"Isn't it funny how banjo music is making a comeback?"

Dad was set for a discharge on the Saturday. I went into the ward to see him before the transfer arrived, so that I could help feed him his lunch. He seemed really unsettled and obsessed with going home.

At first, his behaviour seemed very normal, however, he was increasingly saying things that made little sense. He kept nodding at the patient opposite him, who was a weak old man in a night gown, much like my dad. He kept calling the man "Auntie Ivy". Aunty Ivy was dad's Aunt, who we used to go and stay with in the Lake District as kids. She was a lovely, frail old lady, with wild white hair, and we used to call her Yoda (lovingly) as she was just so tiny. Much like the gentleman opposite dad in hospital. Dad kept shouting at him, asking the man to help put him in the car and take him home.

Dad continued to say odd things, very out of character, as although he's old, he is usually very "with it". He was asking for his walking sticks and his shoes, however, he's been bedridden for the past 4 years so hasn't had a use for either of these things.

When his lunch came around, I tried to feed him, but he didn't want to eat more than a couple of mouthfuls. I thought we'd have better luck trying to feed him his desert, but he didn't even want that.

The ambulance came and we transferred him home. He got back into his room (a room in our house which is like a mini hospital for him) and he was full of smiles. "Oh it's so good to be home". I'm glad we got him out of hospital.

I went to make him a drink, however, by the time I brought it back over he was asleep already. His eyes were half closed and he was groaning and muttering. He was trying to say something, and it took him a few attempts to get the words out. I held his hand, and leant in closer. "Dad, what is it, tell me?". Wondering if these would be his last words to me, I was ready to hear it.

"Isn't it funny how banjo music is making a comeback?". I couldn't help but laugh. At least the delirium was providing some light relief. I'd love to put together a coffee table book of the funny phrases dying people come out with, but that's for another time.

I woke him up for his dinner, but he refused to eat anything. This behaviour, and the constant sleeping and talking nonsense went on for a few days, then one morning he'd just seemed to have perked up again. He's now eating and drinking, and quite lucid, however, he's still on "The Pathway to End of Life" so in all honestly, I just don't know what to think.

This part week has been really hard, made especially so by the current live in carer. When dad first came home from hospital, she had a rough night with him, and was knackered the next day, having to help mum and dad early the next morning. And I appreciate that. However, the next day she just outright refused to help anymore, going to her room, knowing my dad was laid in dirty sheets from having gone to the toilet. Instead of working together to find a way to clean him up, she just outright locked herself in her bedroom (my bedroom when growing up, which made me even more annoyed) and refused to acknowledge me knocking at the door. We came to blows over this and after a reluctant forced apology to one another, orchestrated by the District Nurse, we agreed to get along for the sake of my parents.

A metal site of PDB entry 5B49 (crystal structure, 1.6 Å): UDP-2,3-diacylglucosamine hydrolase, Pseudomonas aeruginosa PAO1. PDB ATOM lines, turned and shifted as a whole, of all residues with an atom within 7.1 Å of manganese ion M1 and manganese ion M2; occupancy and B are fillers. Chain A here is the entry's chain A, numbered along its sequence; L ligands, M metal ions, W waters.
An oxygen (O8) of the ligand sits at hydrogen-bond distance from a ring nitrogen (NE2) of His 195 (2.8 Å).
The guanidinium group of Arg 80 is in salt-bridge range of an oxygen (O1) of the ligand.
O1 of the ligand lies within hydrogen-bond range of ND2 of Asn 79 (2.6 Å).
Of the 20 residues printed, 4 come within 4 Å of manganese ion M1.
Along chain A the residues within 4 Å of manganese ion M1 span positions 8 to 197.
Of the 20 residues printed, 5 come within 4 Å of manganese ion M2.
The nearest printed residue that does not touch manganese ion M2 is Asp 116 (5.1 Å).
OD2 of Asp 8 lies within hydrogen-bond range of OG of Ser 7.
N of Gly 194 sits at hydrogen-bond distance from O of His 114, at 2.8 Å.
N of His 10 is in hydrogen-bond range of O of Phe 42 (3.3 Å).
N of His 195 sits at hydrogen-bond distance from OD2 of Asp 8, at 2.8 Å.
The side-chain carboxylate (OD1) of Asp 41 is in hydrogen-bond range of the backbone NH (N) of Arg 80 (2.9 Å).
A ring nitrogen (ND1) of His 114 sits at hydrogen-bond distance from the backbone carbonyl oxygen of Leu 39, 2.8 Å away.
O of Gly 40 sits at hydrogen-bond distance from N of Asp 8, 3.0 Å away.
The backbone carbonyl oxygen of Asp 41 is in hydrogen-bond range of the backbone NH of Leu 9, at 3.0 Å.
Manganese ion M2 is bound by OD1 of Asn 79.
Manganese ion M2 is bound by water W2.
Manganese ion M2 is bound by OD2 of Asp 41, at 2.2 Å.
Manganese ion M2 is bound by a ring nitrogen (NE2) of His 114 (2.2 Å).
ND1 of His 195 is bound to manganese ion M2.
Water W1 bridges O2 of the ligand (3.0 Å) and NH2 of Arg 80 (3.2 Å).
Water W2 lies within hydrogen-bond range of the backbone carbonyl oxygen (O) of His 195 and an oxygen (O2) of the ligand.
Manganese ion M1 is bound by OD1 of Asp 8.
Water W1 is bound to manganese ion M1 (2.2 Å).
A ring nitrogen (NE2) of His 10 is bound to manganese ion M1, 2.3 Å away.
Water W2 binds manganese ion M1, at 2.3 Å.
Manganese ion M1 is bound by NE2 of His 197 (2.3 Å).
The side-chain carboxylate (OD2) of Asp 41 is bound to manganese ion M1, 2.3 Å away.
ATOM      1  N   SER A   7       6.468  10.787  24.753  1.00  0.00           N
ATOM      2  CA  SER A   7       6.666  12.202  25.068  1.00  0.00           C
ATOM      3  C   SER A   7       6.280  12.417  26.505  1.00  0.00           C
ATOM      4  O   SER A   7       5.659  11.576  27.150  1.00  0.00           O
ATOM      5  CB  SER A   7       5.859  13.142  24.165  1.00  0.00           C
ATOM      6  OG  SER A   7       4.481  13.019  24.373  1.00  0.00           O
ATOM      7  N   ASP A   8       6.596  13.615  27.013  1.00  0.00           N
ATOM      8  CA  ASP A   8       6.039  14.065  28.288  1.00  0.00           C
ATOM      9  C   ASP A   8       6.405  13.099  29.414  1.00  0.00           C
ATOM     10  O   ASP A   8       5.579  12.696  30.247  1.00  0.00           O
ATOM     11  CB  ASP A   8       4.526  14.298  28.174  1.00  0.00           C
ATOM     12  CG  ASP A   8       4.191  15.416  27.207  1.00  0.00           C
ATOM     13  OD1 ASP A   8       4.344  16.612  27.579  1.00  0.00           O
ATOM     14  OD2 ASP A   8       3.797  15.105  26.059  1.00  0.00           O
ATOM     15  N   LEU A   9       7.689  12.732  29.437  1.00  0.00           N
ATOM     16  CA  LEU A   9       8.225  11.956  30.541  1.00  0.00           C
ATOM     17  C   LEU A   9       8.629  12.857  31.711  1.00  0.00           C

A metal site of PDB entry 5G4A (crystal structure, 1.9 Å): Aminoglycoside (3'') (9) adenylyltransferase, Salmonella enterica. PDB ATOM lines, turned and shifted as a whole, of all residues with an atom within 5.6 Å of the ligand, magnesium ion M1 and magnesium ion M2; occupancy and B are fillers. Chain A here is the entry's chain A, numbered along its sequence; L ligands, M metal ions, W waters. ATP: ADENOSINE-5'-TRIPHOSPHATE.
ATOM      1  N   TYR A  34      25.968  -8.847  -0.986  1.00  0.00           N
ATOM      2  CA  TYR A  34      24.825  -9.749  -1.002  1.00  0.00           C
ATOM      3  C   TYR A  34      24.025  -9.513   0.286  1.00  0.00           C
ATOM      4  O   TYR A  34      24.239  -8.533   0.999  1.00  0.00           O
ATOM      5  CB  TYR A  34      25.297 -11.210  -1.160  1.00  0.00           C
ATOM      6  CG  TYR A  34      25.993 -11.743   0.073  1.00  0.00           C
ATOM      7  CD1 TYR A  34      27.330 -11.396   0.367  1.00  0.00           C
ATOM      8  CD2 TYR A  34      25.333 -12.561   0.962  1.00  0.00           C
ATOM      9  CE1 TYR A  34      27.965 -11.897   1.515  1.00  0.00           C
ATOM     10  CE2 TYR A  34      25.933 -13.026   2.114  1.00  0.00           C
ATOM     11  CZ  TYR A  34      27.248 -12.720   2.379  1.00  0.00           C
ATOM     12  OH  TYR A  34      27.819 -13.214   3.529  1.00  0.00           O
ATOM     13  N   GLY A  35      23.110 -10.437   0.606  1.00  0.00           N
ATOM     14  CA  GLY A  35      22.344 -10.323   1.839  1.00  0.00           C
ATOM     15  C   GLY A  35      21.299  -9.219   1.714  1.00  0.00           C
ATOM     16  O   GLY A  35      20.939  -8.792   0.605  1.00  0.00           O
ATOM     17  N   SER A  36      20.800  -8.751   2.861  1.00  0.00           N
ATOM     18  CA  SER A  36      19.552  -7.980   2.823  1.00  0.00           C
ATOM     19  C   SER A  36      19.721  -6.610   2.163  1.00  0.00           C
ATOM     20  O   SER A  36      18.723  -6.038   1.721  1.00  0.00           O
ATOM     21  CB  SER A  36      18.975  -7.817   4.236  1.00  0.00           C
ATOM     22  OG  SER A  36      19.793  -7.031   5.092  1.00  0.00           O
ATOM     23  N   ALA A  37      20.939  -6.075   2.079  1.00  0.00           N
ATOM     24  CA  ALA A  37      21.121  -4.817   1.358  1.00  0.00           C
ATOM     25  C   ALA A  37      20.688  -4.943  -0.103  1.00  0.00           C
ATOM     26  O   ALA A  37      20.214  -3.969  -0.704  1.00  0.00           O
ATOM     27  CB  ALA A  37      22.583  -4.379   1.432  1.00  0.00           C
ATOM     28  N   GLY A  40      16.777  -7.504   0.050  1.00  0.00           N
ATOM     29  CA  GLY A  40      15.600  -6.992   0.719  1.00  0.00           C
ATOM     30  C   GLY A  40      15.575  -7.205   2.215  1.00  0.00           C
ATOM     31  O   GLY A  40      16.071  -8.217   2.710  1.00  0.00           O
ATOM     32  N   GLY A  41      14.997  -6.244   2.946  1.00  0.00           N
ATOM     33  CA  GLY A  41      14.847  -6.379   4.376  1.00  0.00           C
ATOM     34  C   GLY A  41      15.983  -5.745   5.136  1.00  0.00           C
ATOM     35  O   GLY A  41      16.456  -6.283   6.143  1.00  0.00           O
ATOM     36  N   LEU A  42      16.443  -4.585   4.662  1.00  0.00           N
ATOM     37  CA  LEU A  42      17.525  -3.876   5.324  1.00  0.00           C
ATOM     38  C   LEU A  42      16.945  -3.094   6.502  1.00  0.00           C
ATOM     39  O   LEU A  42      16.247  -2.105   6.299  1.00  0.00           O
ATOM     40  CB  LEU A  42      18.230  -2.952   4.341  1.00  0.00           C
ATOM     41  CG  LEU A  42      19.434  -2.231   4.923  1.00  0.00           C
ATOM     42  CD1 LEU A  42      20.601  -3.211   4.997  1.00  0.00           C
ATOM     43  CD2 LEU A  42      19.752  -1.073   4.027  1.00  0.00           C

She's spent the rest of the week giving me little insulting jabs, telling me I should not be so involved, and let the carers do their thing, all whilst not carrying out all the jobs that are hers to do, such as toileting my mum, cutting my dad's wildly overgrown nails, making them and feeding them their supper. All these jobs; I ended up doing.

I've decided to go back to Scotland tomorrow as I've been away from my baby for over a week now and I just can't stand another day. Whenever I FaceTime her she either cries or sulks, so she's clearly not impressed with my absence. Besides, there's nothing more I can really do here. I know the carer will pick up her duties without me here, and there's a Marie Curie Nurse who night sits, so that she gets relief then. There's also plenty of carers in and out throughout the day, again, giving her a break.

Mum's Alzheimer's has rapidly progressed recently, and she can often be quite aggressive when you're trying to help. She shouted at me and told me to "fuck off" because I was trying to stop her from going into the neighbour's house instead of her own. I then heard her telling her reflection in the bathroom how she hates everyone, and that "you" (her reflection) is her only friend. I felt so sad and angry. Not at her. I don't know what at. But it really is the cruelest disease for everyone involved. There's no dignity in it. I just want to scream and cry like a kid when I think about the woman she was, and all the experiences that have been robbed of her, such as seeing me get married, and really understanding she is a Grandmother. Now she spends most days wandering round the house, unsettled and anxious, always thinking someone is about to visit, even when family are already there. If you take her out, she again, is scared and anxious, and complains she wants to be at home "for the visitors".

Dad's just stabilised and bed bound. As I say, he's still receiving palliative care, and suffering from an infection that cannot be cleared up, however, there's not much that can be done.

I think it's going to take a while. At least I know I've said my goodbyes, and told him I love him. It's been a two week rollercoaster and I'm mentally and physically exhausted. I just need to go home and have someone look after me for a bit.